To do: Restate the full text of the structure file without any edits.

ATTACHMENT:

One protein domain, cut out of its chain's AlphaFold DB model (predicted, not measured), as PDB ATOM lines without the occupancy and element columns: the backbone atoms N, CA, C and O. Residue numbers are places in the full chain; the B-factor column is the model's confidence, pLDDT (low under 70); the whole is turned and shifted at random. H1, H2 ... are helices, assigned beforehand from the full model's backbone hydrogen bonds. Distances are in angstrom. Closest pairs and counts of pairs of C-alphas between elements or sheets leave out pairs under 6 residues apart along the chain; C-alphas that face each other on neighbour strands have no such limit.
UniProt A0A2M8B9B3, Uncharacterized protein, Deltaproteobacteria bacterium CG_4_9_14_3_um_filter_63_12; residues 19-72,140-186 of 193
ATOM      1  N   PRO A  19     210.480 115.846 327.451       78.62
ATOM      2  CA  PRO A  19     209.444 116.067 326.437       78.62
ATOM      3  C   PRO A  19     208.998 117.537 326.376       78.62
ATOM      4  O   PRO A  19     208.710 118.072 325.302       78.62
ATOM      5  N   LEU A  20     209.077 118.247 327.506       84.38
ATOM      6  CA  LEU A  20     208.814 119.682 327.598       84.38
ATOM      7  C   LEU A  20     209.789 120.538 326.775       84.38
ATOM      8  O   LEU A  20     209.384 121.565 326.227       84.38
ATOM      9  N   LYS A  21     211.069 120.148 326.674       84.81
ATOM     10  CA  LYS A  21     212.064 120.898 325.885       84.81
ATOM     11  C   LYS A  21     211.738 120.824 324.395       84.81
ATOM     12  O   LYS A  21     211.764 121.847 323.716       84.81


One protein domain, cut out of its chain's AlphaFold DB model (predicted, not measured), as PDB ATOM lines without the occupancy and element columns: the backbone atoms N, CA, C and O. Residue numbers are places in the full chain; the B-factor column is the model's confidence, pLDDT (low under 70); the whole is turned and shifted at random. H1, H2 ... are helices, assigned beforehand from the full model's backbone hydrogen bonds. Distances are in angstrom. Closest pairs and counts of pairs of C-alphas between elements or sheets leave out pairs under 6 residues apart along the chain; C-alphas that face each other on neighbour strands have no such limit.
UniProt A0A2M8B9B3, Uncharacterized protein, Deltaproteobacteria bacterium CG_4_9_14_3_um_filter_63_12; residues 19-72,140-186 of 193
ATOM      1  N   PRO A  19     210.480 115.846 327.451       78.62
ATOM      2  CA  PRO A  19     209.444 116.067 326.437       78.62
ATOM      3  C   PRO A  19     208.998 117.537 326.376       78.62
ATOM      4  O   PRO A  19     208.710 118.072 325.302       78.62
ATOM      5  N   LEU A  20     209.077 118.247 327.506       84.38
ATOM      6  CA  LEU A  20     208.814 119.682 327.598       84.38
ATOM      7  C   LEU A  20     209.789 120.538 326.775       84.38
ATOM      8  O   LEU A  20     209.384 121.565 326.227       84.38
ATOM      9  N   LYS A  21     211.069 120.148 326.674       84.81
ATOM     10  CA  LYS A  21     212.064 120.898 325.885       84.81
ATOM     11  C   LYS A  21     211.738 120.824 324.395       84.81
ATOM     12  O   LYS A  21     211.764 121.847 323.716       84.81